This is post 7 of 7 in the series Xeriscaping Isn't Just For The Desert

This is post 7 of 7 in the series
Xeriscaping For Any Climate

LANDSCAPING   |   Carolyn Feinstein   |   June 12, 2020

LANDSCAPING   |   Carolyn Feinstein

June 12, 2020

And so we've come to the end, the last of the seven principles of xeriscaping, maintenance. Although xeriscapes are low maintenance, they certainly are not no maintenance. When you have first installed your xeriscape, it will require much of the same level of care as a new garden. You will need to water it to ensure the plants take root, weed for any stray unwanted plants that pop up, and cut back the perennial plants as the seasons change.

The mulch, organic and inorganic, will settle over time, requiring additional material to be added. Wood mulches may need to be replenished annually as you also have to factor in the decomposition and fading. Periodically test various areas around the plantings for the depth of the mulch (at least 2" for rocks, and 4" for wood). That depth is important to conserve moisture in the soil and prevent weeds from getting sunlight. The irrigation zones, especially with a traditional drip system, only provide water to targeted areas, further reducing your chance of weeds by starving them of moisture. If a particular area has an outbreak of weeds or grass (where you don't want it), be sure you dig out the roots of the invading plants before replacing the mulch.

Wood mulch covering a large xeriscaped front yard on a hill, signifying the annual maintenance needed for organic mulches

Image Credit: Houzz

With rock mulches, you will need to make sure the organic matter from the surrounding areas, like leaves and twigs, is removed from the mulch. As that matter decomposes, it will create areas between and beneath the stone where weeds can thrive. I am surrounded by trees that drop all of their leaves directly into my stone mulch. I found that a shop vac set to act as a leaf blower is strong enough to move the leaves, but not so strong that it will move 1-inch stones. A traditional leaf blower was just too powerful to get the job done. Taking the time to do this every so often is well worth avoiding the hassle of having to add layers of mulch and pulling weeds.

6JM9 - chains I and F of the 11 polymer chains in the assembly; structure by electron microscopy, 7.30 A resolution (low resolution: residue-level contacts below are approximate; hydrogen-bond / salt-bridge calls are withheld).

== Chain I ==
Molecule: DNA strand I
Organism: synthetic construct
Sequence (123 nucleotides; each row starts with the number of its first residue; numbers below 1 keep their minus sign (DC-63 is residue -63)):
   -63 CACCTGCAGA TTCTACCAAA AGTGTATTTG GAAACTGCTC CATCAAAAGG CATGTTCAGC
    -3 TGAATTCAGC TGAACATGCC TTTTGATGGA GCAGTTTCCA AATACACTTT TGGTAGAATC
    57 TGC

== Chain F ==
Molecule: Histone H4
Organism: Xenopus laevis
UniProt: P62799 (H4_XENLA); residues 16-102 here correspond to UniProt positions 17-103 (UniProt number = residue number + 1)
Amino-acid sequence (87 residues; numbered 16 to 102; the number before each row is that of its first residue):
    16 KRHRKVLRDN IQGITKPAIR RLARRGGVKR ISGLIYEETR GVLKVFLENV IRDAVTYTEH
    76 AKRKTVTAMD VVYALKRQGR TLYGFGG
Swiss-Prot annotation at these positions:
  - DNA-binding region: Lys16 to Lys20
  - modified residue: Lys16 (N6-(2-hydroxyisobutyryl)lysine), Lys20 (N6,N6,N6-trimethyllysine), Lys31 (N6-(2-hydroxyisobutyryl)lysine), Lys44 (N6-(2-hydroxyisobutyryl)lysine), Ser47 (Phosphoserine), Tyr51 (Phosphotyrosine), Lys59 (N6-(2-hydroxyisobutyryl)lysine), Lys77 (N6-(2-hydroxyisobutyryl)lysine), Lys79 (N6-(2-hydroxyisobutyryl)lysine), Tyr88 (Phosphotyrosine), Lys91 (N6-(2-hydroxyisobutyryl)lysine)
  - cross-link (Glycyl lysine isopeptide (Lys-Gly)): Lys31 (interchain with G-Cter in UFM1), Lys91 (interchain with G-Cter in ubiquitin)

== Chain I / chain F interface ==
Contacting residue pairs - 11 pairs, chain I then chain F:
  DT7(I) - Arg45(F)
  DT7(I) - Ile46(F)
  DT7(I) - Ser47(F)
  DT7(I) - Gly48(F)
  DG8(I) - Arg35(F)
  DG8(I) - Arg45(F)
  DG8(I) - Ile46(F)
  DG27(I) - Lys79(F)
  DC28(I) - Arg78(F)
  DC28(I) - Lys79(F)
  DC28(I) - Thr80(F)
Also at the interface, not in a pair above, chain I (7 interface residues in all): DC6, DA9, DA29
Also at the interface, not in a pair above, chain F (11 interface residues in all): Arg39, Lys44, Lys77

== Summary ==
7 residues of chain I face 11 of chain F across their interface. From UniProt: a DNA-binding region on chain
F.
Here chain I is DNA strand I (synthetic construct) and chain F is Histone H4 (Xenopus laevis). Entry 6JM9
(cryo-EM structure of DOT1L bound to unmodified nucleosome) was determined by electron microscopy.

Native xeric plants will not require fertilizer. They are acclimated to your area already and can survive given the existing nutrients in the soil. If you have non-native species and turf grass, consider adding compost or compost tea in place of chemical fertilizers. These are a great source of nutrients that only need to be applied once or twice a year at most. An added benefit is that they do not harm beneficial insects like ladybugs and praying mantis that feed on pests.

Gray gravel and square paver pathway surrounded by large decorative boulders and wood mulched xeriscape

Image Credit: Ecoscape Design

Check your irrigation system regularly for leaks. As the weather changes, the amount of water your plants need from irrigation will change as well. Adjust your automatic system seasonally and make sure your rain sensor is in good working order. No need to pay for the drip system to run when it just rained.

If you have turfgrass, only mow when the grass is 1/3 of the height above where you want it to be. This will help protect against sunburn and water loss. Reducing the amount of water you give the grass will decrease your mowing frequency. Just make sure it doesn't dry out completely. Remember, in irrigation you are aiming for infrequent, but deep watering.

As the xeriscape becomes more established, the need for maintenance will decrease. All of the tools and layouts you have created throughout the design process will serve as resources to strengthen your xeriscape as time goes on. The mulch will prevent weeds and evaporation, and the irrigation can be reduced as the plants take root. Heading outside to take care of your xeriscape will become more of a beautifying exercise than chore.